For months, people have been anxiously awaiting new stimulus package measures being crafted by Congress. Perhaps the most closely watched element of the negotiations between legislators is the relief for the unemployed. A renewal or replacement is desperately needed for the Federal Pandemic Unemployment Compensation (FPUC) program, a $600 per week enhancement to existing unemployment benefits that was passed in March but expired in August. “The enhanced payments to unemployed workers was an absolutely vital lifeline—in many cases [it was] the only thing allowing families to meet their most basic needs,” explained Martin.
Kelly holds both major parties responsible for its demise. “Instead of extending and expanding FPUC, both the Democrats and Republicans allowed that program to expire at the end of July and left Washington before implementing a new program.”
The Democratic Party controls the House of Representatives, one of two chambers of the U.S. legislature. In May, they passed a bill that would enact a series of stimulus measures totaling $3 trillion. A majority in the Senate, controlled by the right-wing Republican Party, passed their own bill in September that funds approximately $500 billion worth of programs. The Republican bill would cut FPUC in half and give companies a large degree of legal immunity from lawsuits filed by their employees over unsafe working conditions. These measures have primarily been financed through the unique ability of the U.S. treasury to print dollars, pushing the federal government’s budget deficit for 2020 alone to $3.3 trillion.
To come into force, a bill must be passed by both the House and the Senate, and then be signed by President Trump. The Democratic Party has taken a formal position in favor of an extension of enhanced unemployment benefits, but they have taken no serious steps to place the kind of pressure necessary on Republicans in the Senate to force the passage of a bill ensuring such benefits. And many of the programs that social movements have been demanding are not even under consideration by either party. “What workers really need are moratoria on rent, mortgage, and utility payments. Bills are stacking up and the cost of living was too high even before COVID,” Kelly said.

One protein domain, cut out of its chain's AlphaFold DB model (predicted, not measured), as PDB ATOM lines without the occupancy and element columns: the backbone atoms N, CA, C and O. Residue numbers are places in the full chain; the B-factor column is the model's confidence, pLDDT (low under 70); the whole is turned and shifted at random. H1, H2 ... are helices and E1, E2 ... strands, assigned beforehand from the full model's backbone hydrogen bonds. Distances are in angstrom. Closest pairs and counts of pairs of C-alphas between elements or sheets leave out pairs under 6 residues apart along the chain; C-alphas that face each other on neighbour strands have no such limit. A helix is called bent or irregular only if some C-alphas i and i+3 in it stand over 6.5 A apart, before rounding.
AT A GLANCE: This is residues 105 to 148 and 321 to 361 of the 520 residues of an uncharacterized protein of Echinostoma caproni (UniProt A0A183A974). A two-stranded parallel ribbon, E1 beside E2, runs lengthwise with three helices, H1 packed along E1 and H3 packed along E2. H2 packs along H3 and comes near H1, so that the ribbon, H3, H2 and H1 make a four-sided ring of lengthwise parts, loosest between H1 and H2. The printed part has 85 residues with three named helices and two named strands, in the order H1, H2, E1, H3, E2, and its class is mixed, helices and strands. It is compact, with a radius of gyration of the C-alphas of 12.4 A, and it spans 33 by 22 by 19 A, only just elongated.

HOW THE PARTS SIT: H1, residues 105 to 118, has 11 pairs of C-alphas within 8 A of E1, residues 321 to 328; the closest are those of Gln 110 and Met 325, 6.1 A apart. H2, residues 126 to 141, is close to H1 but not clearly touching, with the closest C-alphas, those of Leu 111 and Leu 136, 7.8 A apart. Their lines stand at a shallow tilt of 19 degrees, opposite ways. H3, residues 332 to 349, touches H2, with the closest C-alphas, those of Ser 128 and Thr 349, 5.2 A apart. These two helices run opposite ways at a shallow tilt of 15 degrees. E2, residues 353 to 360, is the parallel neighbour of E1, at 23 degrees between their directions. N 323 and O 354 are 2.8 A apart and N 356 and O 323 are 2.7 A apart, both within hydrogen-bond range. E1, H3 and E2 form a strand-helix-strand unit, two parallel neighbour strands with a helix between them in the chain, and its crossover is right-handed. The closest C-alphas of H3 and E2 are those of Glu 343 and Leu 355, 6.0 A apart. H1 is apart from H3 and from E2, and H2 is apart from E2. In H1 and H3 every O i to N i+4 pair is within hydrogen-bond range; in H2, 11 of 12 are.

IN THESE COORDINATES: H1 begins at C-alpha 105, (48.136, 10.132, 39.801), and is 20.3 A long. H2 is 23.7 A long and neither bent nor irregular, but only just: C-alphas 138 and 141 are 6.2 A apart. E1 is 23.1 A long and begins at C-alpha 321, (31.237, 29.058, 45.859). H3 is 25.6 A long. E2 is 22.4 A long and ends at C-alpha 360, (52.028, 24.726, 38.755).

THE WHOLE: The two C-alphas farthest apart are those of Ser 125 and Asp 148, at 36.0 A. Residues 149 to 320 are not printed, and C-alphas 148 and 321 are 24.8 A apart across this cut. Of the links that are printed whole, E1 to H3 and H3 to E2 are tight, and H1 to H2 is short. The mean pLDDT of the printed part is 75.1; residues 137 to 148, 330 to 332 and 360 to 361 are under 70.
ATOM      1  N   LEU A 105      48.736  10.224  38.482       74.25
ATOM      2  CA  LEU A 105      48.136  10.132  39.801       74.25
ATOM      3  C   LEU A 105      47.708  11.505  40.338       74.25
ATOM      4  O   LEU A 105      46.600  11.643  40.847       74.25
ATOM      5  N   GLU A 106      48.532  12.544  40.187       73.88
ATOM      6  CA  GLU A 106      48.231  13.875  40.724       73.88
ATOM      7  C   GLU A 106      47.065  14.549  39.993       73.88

As the political system grapples with even greater turmoil in the aftermath of the November presidential election, prospects for a major relief package addressing these urgent needs are becoming even dimmer. With the death toll in the United States climbing rapidly amid a new wave of COVID-19 infections, the pressure will be immense to act swiftly when a new Congress convenes in January 2021.
This article was produced by Globetrotter. Walter Smolarek is a Philadelphia-based journalist and activist, covering both political developments inside the United States as well as the international activities of U.S. imperialism. Since becoming involved in the movement against the Iraq War as a high school student, he has also participated as an organizer in social movements ranging from Occupy Wall Street in 2011 to the 2014-2015 wave of the Black Lives Matter movement and ongoing mutual aid relief efforts in the face of the coronavirus pandemic. He is a contributor to BreakThrough News, currently serves as the editor of Liberation newspaper, and is the managing editor of LiberationNews.org. He is a Globetrotter/Peoples Dispatch fellow.